29 Aug Why Do You Say Love? in Obrenovac with Klara Hrvanović and Mladen Sovilj
Why Do You Say Love? goes on a journey through Serbia!
Our first stop is Obrenovac, where Klara Hrvanović, the main actress of the film The Summer I Learned to Fly, and her older colleague, Mladen Sovilj, whom we recently had a chance to watch in the popular film and TV series South Wind, will be getting off with us!
On Thursday, September 7, from 5 p.m. in the SKC Obrenovac gallery, Kralja Aleksandra I 63, we will get to know them, but also each other, one-on-one, watch movies, talk about TV series, music, books, street art, and through all that also about the undue influences that impose themselves on us every day in public space, lead to an increase in aggression and violence in society and, what is even more dangerous, become a dominant way of thinking about the world around us. Primary and secondary school students from Obrenovac will join us in this. Together we will try to understand what is happening to us at both individual and community levels, as well as discuss possible directions for change.
The twenty fastest who register via the e-mail address: firstname.lastname@example.org will participate in a special one-on-one meeting session. With 60 seconds at their disposal, they will have the opportunity to meet Klara and Mladen and ask them what they always wanted! After this, we will announce the Obrenovac winners of our video challenge Why do you say love? and award valuable prizes. We will watch the winning videos together and participate in a one-hour conversation with guest actors moderated by Tamara Marković from KROKODIL.
At the end of the event, with snacks and refreshing drinks, we will present the Research “Why Do You Say Love When You Mean War?”. The evening will be closed at 9 p.m. with a screening of the film The Summer I Learned to Fly. During the same day, you can also walk to the building at Radenka Rankovića 4 street, where, as part of the Free the Streets/Free the People initiative of the KROKODIL Association, visual artist Dejan Ivanović Wuper will paint a mural.
After the events in Obrenovac, during September and October Why Do You Say Love? continues its journey, so you can expect events in Čačak, Novi Sad, Šabac, as well as another event in Belgrade.
VIDEO CHALLENGE WHY DO YOU SAY LOVE
If you live in Obrenovac, Čačak, Novi Sad or Belgrade, we invite you to participate in our video challenge “Why do you say love?” Your task is to record a short video of 30 seconds on the topic Why do you say love when you mean war, post it on your Tik Tok or Instagram account, tag us, put #konkurszastokazesljubav and send the video to the e-mail email@example.com together with your personal information.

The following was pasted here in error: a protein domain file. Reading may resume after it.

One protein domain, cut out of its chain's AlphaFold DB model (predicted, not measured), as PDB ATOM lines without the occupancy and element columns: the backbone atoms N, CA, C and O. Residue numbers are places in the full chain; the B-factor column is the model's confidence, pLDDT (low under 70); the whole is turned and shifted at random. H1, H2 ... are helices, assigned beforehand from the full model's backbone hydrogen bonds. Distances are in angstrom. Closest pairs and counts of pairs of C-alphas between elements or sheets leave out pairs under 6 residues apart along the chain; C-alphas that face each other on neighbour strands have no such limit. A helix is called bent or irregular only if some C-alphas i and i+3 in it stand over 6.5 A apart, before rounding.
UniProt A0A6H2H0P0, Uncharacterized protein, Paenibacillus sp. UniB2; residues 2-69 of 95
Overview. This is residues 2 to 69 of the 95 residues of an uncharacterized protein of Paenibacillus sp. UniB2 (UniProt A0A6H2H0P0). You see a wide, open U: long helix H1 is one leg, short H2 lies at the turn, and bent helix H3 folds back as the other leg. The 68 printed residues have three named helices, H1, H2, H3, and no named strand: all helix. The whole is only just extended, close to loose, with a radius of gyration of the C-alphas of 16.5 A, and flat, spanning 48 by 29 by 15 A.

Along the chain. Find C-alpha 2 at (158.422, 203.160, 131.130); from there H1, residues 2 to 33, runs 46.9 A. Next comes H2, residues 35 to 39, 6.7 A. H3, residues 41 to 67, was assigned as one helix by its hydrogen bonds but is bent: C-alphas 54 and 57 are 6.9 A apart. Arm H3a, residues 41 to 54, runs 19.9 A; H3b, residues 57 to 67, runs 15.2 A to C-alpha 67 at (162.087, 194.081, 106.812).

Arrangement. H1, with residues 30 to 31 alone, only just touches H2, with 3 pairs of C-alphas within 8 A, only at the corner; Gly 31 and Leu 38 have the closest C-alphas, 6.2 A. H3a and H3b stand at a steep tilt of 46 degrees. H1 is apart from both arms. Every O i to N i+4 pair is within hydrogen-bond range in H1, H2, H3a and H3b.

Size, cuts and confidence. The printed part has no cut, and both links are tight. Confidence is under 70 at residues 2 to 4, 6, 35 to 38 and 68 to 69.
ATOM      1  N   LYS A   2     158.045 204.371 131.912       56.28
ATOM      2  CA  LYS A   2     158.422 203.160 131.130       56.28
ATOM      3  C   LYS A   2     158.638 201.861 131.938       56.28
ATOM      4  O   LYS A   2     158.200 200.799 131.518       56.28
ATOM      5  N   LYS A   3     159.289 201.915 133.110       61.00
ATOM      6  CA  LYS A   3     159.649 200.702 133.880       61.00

The best will receive valuable prizes:
1st place wins a gift voucher of a well-known brand in the amount of 7,000 dinars
2nd place wins a gift voucher of a well-known brand in the amount of 5000 dinars
3rd place wins a gift voucher of a well-known brand in the amount of 3000 dinars
In addition to the above mentioned prizes, all three winners will also receive a bookstore gift voucher in the amount of 1,500 dinars.
In Obrenovac the announcement of the winners will take place on September 7, which means that if you are from Obrenovac you should send us your video by September 6 at the latest.
In Čačak, winners will be announced on September 14 (videos should be sent by the 13th), in Novi Sad on the 28th (videos should be sent by the 27th), and in Belgrade on October 5 (videos should be sent by the 4th).
For more information about these events, follow our page @zastokazesljubav
We hope for a lot of entries and wish all participants good luck!
About the project
The aim of the project titled Why Do You Say Love When You Mean War? is to raise awareness about the dangers of undue influence spread by the state decision makers who are systematically legitimizing extreme right ideologies in order to strengthen nationalistic ideas in the wider population of Serbia, especially among the young. Three decades after a series of bloody conflicts in the former Yugoslavia, convicted war criminals, after serving their sentences in prisons abroad, are slowly returning to Serbia where they are accepted and celebrated by the highest state officials and showered with attention by the pro-regime media. It is not surprising, then, that many years after the violent breakup of Yugoslavia, people in Serbia still live with such distorted attitudes regarding the negative legacy of the 1990s. Young people show a fundamental lack of knowledge about the wars and violent breakup of Yugoslavia. Trapped in the interplay between ethno-national and cosmopolitan identity. They are the main targets of abuse and are often pawns in the hands of powerful decision-makers and the tools they use to promote retrograde, hateful policies, openly glorify convicted war criminals, promote hate speech and even directly incite violence. The unfortunately all too well known murals, stensils and graffiti are responsible for the unprecedented scale of aesthetic ideological pollution of our cities in recent years.
The project Why Do You Say Love When You Mean War? is supported by the Embassy of the Kingdom of the Netherlands in Belgrade through the MATRA program.